Cars are rare here. That's not to say there's not tons of them and traffic and general chaos, but the majority of the general population does not own one. They drive the two wheeled variety.
I guess we are raised around/in/with cars in America, and are just used to that. I've noticed a number of people here have car problems and are entirely unaware of what to do. If the car won't even turn over (clearly because of a dead battery), sitting there for half an hour cranking and cranking and cranking isn't going to do any good. I've seen this phenomenon more than a few times here. Just this evening I went to grab a bite to eat, walking, and on the way there a poor guy was trying to start his car. It just didn't have enough juice to get started. I ate dinner, and on the way back, he was still sitting there grinding the alternator, but this time it was far more hopeless since he'd drained the battery down.
Just another one of those things we don't think about culturally, I guess. If I saw a guy in a Walmart parking lot (in America; goes without saying, no?) who was having car trouble, he'd probably fix it or know what was wrong before I made it in the store.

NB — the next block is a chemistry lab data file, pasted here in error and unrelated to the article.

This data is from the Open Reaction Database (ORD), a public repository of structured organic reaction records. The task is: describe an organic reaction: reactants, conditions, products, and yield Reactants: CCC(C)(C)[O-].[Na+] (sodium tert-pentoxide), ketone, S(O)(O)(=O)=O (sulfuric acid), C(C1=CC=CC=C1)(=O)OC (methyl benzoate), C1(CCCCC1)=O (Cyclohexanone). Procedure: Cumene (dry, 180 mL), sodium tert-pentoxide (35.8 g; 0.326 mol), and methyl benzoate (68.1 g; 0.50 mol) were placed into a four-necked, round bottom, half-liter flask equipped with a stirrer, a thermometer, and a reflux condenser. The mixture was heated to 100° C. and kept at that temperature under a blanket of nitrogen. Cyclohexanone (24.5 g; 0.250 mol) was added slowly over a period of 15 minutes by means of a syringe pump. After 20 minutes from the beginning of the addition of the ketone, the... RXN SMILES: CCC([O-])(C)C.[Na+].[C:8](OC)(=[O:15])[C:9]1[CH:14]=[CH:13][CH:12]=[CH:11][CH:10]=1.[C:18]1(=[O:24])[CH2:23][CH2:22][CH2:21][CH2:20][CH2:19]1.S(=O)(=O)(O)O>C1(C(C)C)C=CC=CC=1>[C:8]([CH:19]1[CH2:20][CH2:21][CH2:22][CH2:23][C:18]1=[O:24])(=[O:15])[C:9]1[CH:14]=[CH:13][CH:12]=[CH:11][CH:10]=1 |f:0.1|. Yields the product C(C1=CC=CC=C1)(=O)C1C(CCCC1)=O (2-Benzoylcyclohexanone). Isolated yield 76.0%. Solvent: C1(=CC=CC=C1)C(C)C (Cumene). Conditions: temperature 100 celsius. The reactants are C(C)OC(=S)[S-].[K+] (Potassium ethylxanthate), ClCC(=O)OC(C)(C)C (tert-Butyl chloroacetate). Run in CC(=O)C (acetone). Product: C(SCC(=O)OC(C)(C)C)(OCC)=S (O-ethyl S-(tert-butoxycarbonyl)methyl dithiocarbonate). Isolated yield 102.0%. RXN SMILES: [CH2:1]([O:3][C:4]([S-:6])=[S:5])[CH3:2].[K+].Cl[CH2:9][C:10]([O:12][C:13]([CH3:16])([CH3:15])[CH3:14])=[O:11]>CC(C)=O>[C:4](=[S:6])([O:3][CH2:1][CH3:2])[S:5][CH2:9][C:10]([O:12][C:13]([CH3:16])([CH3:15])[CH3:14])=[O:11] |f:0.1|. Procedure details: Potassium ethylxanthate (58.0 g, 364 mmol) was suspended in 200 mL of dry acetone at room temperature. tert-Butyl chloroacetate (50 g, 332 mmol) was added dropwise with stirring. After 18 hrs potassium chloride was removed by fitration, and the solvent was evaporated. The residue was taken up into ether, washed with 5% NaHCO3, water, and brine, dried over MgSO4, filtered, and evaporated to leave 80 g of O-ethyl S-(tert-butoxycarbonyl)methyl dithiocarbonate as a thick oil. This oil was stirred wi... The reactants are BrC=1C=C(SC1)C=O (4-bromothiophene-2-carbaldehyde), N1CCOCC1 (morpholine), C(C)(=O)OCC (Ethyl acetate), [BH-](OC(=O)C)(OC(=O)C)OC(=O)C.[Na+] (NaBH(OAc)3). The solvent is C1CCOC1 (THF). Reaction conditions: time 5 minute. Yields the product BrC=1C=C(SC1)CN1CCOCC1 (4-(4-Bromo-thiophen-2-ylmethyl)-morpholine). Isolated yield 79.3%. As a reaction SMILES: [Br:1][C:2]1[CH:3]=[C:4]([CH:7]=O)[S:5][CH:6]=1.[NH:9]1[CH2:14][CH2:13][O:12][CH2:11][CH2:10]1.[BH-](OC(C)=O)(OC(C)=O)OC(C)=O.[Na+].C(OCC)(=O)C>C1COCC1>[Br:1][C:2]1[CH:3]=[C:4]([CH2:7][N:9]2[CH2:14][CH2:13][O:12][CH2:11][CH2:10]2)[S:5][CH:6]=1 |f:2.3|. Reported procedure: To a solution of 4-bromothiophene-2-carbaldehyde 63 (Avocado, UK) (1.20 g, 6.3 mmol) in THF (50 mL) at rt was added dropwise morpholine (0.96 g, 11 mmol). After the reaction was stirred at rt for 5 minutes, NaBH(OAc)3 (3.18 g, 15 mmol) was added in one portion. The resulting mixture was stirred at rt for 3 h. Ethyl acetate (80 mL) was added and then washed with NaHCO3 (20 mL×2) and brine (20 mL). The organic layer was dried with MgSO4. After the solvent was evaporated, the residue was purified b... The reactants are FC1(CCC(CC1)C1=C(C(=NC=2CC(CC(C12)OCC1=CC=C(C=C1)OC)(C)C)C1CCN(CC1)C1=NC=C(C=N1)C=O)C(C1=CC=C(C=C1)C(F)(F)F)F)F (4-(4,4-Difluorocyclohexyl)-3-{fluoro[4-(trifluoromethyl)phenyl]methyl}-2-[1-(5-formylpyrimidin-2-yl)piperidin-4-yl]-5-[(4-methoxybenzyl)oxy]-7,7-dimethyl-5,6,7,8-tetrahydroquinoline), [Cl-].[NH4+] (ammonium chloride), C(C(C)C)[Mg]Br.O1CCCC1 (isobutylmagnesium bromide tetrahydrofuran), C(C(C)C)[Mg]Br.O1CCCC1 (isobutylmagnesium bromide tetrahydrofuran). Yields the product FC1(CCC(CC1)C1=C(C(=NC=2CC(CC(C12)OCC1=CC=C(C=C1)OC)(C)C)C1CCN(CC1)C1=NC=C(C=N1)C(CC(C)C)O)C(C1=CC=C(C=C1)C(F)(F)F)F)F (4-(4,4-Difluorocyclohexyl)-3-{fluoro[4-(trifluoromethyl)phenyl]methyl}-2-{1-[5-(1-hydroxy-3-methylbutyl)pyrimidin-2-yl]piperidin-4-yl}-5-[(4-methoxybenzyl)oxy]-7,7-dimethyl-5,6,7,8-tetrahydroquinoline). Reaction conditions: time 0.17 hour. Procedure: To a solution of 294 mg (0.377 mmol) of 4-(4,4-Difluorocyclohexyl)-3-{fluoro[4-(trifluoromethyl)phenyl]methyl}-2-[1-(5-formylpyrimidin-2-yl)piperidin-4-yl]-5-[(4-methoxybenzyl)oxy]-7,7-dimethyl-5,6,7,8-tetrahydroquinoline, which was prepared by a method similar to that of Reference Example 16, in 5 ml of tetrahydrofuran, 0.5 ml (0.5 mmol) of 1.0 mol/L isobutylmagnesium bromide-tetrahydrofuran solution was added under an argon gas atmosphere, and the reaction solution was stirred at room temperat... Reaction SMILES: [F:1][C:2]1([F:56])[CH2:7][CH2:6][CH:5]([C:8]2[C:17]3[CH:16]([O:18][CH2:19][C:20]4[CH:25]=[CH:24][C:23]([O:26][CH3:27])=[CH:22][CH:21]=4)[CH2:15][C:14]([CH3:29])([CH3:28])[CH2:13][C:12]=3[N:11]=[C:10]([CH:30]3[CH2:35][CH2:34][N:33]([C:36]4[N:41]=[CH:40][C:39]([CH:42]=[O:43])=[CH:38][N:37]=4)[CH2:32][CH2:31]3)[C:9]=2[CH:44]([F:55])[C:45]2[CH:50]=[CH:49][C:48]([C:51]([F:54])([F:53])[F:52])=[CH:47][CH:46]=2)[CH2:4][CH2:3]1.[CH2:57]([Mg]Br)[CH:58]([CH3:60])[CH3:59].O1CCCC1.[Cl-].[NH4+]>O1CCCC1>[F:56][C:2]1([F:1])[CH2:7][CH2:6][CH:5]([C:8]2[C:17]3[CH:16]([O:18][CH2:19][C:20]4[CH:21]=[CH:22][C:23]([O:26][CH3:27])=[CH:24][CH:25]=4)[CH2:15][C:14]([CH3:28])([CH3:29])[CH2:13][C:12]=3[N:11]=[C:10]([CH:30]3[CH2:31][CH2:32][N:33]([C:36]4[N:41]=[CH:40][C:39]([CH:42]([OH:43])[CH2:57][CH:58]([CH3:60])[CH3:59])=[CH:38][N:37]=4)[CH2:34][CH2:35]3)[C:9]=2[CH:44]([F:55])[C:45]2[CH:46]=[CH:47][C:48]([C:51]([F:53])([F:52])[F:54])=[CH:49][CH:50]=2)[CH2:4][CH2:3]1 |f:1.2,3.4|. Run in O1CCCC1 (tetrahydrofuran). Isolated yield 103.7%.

Cars are a part of our childhood(s[?]), I think. I remember when I was little and we'd all pack in Mom's Buick and I'd sit in the front seat with dad while mom was in the back with my brother and we'd be going to Savannah or Augusta or Florida and listening to Elton John or Fleetwood Mac or Bob Segar or something (but it did seem like any time we went to Savannah we ended up listening to Natalie Cole and Bonnie Raitt). I remember the words to all those songs and they're fond childhood memories.
That is to say, even in small ways it's interesting to see how backgrounds are different and what we remember fondly.
"Daniel is traveling tonight on a plane..."

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